Pumps may not be the first things you think of as a target for non-compliance issues. However, pump specialists in the UK who are part of the industry body, the BPMA, have been in active dialogue for two years about such imports with the NMRO (National Measurement Regulatory Office) who are the responsible UK Market Surveillance Authority.
Market Surveillance is a key element of a fair and efficient EU internal market as it has a role to ensure that products placed on the community market comply with EU regulations and do not pose any safety and environmental threats for users and the public at large. This should ensure a level playing field/fair competition on the market as well as safeguarding the coherence of the European regulatory framework, the consistency of which depends on effective enforcement.
Source: British Pump Manufacturers Association (BPMA)
There continues to be growing evidence of, as well as major concerns regarding, the presence of illegal pump imports entering the UK from other countries, especially Asia, that do not meet the strict demands of the ErP (the EU Energy Related Products Directive). The BPMA, supported by CEO’s from prominent member companies met with the Better Regulation Delivery Office (BRDO) during the summer in an attempt to put additional pressure on the National Measurement Regulatory Office (NMRO) in their role of UK Market Surveillance Authority to encourage them to take appropriate action.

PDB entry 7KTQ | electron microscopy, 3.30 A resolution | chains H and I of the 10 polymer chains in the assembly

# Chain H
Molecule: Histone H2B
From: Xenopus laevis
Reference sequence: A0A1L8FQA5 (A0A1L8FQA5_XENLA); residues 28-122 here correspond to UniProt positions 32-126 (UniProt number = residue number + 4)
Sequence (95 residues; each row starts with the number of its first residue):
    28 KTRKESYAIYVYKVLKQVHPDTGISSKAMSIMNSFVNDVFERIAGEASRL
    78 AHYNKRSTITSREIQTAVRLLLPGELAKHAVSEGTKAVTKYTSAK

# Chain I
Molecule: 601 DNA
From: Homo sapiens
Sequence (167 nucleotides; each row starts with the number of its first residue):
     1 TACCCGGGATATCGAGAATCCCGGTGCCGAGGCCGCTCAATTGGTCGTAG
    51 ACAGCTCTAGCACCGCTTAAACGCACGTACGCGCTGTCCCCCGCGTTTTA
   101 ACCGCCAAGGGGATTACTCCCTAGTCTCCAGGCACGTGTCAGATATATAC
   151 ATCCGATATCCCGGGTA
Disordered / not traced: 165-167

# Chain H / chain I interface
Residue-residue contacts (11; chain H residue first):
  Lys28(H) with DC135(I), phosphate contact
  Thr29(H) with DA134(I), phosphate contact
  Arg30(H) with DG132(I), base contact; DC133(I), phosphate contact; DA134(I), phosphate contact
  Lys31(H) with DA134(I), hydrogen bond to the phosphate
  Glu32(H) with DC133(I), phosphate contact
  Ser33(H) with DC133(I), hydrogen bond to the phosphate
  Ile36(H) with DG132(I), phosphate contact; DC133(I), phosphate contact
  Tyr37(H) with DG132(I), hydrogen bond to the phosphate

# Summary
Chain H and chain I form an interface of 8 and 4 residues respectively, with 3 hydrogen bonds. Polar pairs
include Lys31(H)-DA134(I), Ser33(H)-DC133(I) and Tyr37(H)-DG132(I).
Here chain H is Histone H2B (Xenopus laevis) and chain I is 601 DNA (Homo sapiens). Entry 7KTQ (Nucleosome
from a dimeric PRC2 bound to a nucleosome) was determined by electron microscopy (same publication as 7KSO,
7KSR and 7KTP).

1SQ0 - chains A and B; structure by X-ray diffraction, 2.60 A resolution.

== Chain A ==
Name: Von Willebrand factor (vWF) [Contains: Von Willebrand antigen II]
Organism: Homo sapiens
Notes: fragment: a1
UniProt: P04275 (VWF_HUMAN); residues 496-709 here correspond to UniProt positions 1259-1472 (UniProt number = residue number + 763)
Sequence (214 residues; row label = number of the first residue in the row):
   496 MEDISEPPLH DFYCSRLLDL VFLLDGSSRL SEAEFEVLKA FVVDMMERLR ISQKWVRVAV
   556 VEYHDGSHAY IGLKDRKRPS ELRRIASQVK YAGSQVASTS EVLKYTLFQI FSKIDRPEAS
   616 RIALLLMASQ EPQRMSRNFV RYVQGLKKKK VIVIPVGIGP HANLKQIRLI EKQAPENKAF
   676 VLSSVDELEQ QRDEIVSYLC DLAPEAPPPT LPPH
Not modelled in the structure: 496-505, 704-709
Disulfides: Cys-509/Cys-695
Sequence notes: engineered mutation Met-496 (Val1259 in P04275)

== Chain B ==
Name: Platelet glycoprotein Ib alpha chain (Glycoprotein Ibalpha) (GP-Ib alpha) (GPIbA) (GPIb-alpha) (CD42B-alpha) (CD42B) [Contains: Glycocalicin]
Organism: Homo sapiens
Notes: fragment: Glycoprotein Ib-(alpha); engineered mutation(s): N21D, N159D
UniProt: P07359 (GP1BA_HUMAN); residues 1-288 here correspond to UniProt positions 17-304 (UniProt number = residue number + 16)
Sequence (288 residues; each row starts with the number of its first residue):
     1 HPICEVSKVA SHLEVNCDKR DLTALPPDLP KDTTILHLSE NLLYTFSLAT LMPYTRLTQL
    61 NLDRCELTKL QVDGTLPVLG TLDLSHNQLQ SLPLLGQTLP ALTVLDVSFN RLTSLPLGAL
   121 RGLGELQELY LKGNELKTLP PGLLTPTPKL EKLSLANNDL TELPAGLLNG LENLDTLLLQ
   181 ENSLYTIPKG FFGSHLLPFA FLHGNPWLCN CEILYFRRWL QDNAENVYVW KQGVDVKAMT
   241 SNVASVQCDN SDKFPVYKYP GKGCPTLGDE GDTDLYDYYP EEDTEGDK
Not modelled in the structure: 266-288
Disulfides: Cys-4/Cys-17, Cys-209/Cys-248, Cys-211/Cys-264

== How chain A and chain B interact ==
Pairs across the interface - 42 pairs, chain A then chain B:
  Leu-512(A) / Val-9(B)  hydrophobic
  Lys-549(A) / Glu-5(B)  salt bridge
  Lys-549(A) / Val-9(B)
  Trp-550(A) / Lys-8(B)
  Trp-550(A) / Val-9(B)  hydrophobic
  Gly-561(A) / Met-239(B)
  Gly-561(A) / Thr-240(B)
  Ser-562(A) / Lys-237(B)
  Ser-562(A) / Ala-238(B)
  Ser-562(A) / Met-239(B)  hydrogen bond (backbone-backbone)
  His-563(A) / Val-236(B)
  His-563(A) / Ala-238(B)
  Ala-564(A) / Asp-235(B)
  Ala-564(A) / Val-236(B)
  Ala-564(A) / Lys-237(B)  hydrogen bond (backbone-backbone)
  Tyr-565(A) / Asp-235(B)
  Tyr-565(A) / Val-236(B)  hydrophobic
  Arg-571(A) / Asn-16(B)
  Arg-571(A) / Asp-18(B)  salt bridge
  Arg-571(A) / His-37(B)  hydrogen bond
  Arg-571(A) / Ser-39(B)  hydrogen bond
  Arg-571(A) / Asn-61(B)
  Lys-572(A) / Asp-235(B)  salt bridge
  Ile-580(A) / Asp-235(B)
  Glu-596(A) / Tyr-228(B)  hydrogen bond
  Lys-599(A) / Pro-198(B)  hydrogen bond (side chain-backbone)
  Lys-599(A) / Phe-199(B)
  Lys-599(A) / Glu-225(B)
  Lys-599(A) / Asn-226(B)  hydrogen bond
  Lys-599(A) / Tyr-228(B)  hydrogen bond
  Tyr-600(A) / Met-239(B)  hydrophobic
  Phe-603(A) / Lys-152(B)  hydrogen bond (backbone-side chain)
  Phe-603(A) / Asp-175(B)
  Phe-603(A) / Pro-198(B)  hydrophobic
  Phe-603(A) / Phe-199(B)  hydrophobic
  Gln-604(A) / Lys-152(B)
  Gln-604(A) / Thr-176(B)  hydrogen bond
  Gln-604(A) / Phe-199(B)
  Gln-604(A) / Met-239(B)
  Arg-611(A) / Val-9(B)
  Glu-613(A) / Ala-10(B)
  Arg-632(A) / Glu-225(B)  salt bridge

Today however, the situation remains unchanged with no specific plan to remove illegal products from the market, as there would appear to be no cohesive methodology to clearly identify rogue imports.
There are many concerns regarding these non-compliant products being available on the UK market, as they have the capacity to cost bona fide companies millions of pounds in lost revenue, placing jobs and hard-earned reputations at risk. Another area of real concern relates to their safety as without proper testing they could present a health & safety risk.
The BPMA will however not be giving up in seeking action but will be going back to Government Ministers and MP’s, to engage them in this debate which was initially raised with them by us some eighteen months ago.
Market surveillance is an important subject and one that is likely to come under increasing scrutiny. We need a plan to protect our industries, reputations and borders from the unscrupulous exploitation of companies to whom standards are irrelevant.
The BPMA are committed to bring pressure to bear on all the agencies who are charged with maintaining standards for the greater good – we are here to stay – and will be continuing to canvas for change at every available opportunity.